On August 5, information pills http://clothesthatwork.org/wp-content/plugins/the-events-calendar/src/tribe/asset/tribe_events_bar.php 2010, thumb Issa Luyima, 38, was walking the streets of Nairobi when a tinted van carrying heavily-armed counter terrorism forces screeched to a halt.
The black-clad commandos burst out of the van before streaming into the streets screaming, “Police, put your hands in the air.”
In a blink of an eye, three more vehicles carrying soldiers arrived at the scene.
Luyima was bundled onto a waiting truck that drove off at break-neck speed to Jomo Kenyatta International Airport.
An unmarked plane would later deliver Luyima at Entebbe Airbase – right in the hands of the men who were searching for him – dead or alive – two months after the Kampala bombings in which over 79 people died.
All leads had pointed to Luyima as the mastermind of the Kampala carnage.
Highly placed security sources said before the Nairobi incident, Luyima had already been arrested in Kenya on allegations of belonging to the Al Shabaab terrorist movement.
“’A year before the Kampala attacks, Luyima was arrested in Nairobi by Kenya’s intelligence. So, through Interpol, Luyima was sent here with Kenyans saying, ‘that man is Alshabaab. Don’t allow him to move around freely,’” a security official told ChimpReports’ Investigations Desk on Tuesday morning.
“On arrival here, Luyima was mishandled by police. They did not interrogate him thoroughly. We heard that money allegedly exchanged hands and the guy returned to the streets,” the source recounted.
“By failing to quiz and obtain important information on his connections with Al Shabaab, Uganda police missed vital clues that would have thwarted the attacks.”
The source went ahead to claim that proper interrogation would have revealed Luyima’s contacts and financial records thus busting the terrorist cells or racket.
“This was an intelligence failure.”
World over, countries struggle to obtain refined intelligence information on security threats.
For example it took United States ten years to capture Osama Bin Laden who was responsible for the 9/11 attacks. The better part of the leads were fake.
But for Uganda, it was a case of poor handling of a prime terrorism suspect.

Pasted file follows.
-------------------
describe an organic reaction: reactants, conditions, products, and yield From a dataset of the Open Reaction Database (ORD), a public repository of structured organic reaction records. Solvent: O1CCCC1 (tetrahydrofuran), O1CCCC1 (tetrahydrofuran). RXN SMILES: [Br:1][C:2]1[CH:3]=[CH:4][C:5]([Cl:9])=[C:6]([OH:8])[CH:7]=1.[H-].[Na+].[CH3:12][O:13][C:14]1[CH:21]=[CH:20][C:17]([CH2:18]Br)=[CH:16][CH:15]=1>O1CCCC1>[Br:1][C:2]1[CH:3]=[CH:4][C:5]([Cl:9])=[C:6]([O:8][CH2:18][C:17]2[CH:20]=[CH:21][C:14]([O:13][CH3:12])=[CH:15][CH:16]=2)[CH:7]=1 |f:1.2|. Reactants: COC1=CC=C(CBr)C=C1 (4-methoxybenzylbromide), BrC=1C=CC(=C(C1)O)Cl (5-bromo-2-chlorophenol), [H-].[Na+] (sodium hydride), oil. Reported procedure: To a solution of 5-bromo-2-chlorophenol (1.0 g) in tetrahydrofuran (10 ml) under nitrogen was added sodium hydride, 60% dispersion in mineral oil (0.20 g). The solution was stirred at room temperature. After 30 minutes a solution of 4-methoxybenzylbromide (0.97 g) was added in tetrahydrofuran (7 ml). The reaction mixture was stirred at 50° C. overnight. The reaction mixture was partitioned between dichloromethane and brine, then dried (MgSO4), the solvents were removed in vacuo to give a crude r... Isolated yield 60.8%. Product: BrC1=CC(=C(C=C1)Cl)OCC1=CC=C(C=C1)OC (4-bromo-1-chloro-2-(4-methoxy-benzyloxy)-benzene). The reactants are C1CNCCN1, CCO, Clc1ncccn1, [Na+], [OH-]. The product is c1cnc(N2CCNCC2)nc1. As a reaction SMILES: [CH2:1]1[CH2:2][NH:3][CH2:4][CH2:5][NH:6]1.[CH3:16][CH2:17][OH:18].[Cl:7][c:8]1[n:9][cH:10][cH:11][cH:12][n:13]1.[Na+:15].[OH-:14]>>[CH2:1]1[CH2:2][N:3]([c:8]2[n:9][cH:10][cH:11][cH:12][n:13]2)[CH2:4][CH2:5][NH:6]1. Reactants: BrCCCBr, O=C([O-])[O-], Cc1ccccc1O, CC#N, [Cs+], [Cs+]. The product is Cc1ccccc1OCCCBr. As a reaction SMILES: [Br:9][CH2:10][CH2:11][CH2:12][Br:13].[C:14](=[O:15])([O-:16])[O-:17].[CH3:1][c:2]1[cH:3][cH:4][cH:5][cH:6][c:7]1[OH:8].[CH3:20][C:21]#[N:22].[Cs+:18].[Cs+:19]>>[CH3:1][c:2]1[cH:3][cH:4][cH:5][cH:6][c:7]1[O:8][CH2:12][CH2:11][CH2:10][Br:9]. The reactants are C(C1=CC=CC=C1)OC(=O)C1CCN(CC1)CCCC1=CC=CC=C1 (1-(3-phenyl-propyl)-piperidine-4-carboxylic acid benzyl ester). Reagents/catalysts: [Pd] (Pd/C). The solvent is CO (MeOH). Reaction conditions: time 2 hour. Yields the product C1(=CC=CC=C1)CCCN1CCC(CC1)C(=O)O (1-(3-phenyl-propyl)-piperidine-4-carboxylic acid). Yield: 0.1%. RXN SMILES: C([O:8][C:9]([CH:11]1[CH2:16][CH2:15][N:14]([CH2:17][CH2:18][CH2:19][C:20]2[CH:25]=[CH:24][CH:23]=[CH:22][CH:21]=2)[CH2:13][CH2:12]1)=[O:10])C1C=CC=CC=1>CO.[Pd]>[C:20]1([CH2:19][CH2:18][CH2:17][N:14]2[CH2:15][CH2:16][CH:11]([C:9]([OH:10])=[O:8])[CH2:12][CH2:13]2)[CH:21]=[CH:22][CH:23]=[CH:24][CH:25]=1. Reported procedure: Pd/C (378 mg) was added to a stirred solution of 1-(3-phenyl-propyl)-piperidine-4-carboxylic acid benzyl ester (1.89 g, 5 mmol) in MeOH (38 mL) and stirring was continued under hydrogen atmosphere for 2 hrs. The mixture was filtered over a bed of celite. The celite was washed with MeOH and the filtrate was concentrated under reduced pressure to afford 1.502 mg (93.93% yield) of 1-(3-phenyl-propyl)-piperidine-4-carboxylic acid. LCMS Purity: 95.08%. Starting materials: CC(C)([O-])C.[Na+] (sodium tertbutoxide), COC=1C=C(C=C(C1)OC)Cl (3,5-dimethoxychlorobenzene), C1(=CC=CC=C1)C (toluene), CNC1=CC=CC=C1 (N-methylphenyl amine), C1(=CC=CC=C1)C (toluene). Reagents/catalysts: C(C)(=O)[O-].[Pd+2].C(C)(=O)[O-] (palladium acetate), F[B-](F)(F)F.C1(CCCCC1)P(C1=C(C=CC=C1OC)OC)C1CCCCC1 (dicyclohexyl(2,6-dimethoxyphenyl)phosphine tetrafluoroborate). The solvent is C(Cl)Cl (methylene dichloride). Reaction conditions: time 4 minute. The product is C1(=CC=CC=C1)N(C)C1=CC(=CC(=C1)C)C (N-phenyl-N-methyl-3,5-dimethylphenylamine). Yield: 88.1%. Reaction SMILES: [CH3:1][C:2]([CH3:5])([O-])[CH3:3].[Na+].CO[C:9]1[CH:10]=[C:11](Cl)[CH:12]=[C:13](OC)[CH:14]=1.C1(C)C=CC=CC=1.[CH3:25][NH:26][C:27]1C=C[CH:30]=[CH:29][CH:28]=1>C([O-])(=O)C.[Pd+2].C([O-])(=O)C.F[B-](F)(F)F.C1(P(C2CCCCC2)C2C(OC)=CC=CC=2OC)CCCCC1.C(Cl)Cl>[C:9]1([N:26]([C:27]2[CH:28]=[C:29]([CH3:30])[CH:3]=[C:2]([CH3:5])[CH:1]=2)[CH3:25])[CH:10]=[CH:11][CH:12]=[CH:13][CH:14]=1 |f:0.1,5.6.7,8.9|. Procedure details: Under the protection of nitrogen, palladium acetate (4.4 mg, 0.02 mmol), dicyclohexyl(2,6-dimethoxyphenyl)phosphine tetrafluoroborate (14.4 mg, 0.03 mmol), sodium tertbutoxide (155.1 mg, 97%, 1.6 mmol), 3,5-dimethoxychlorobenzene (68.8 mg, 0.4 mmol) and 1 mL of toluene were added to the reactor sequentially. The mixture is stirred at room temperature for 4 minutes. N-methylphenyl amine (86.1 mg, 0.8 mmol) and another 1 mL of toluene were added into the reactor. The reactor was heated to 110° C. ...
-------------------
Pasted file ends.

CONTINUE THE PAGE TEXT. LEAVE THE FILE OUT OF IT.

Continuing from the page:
“Police took this matter as an Immigration issue and not a case of security. The failure of security agencies to coordinate and share intelligence cost the country precious lives. Luyima was briefly demoted in his rank by Al Shabaab after his arrest,” a source who was conversant with the investigations, narrated.
Having missed important clues, Ugandan security services embarked on the hunt for the terrorists.
The ring leaders were eventually arrested and paraded by the military intelligence under then Brigadier (now Major General) James Mugira.
CMI’s operations commander Capt. Charles Asiimwe (now Major and deployed in Central African Republic) is said to have organized a team of experts who scrutinized the phone printouts of all the suspects before their arrest.
Presented with overwhelming evidence, the suspects would later confirm their participation in the bombings.
It’s this precious evidence that Justice Owiny Dollo relied on to convict the terrorism suspects last week – a big victory for investigators and murdered deputy Director of Public Prosecution, Joan Kagezi.
The cost of police’s inaction in handling Luyima’s case should have been a good lesson to the law enforcement body.
One would have expected that police would now start taking important leads seriously. This was not the case.
ChimpReports has learned that a few months before the prosecutor in the terror suspects’ case, Joan Kagezi was shot dead in the Kampala suburb of Kiwatule, intelligence had been informed of the plot to eliminate her.
“There was another intelligence failure,” said our prominent source. “Kagezi would be alive today had police taken very seriously the threats against Kagezi. There was information that she was wanted dead. On the day she was shot, Kagezi did not have bodyguards.”
Following Kagezi’s shooting by unknown men who were riding a motorcycle; Gen Kayihura confirmed that Kagezi was being trailed.
“There was a boda which was seen frequenting Kagezi’s residence almost on a daily basis. Some people would pretend as if they were dropping someone in the neighborhood. This lasted several weeks but due to lack of a crime prevention system, no one took interest in this matter,” said Kayihura in a meeting with Kiwatule locals after the murder.
“The people riding a motorcycle were always monitoring and studying her area of residence. The killers carefully laid their plot before its execution. If you don’t take keen interest in protecting your lives, the murderers will finish you off,” Kayihura warned.
“You see, if this U-Save supermarket had CCTV cameras pointed to the main road, we would have seen Kagezi’s killers as they passed on this Kiwatule road towards Najjera. In London, most CCTV cameras are bought by individuals but incorporated in government security systems.”
A separate contact says Kayihura knew security threats that Kagezi faced as she was in charge of prosecuting the terror suspects.
“Police are mandated to detect crime before it happens and prevent it. If all this fails, you curtail. Up to now no one knows who Kagezi killers are. No one knows who ordered the shooting because the same person could order for more shootings.”
Yet, police are yet to arrest even one suspect in Kagezi’s murder.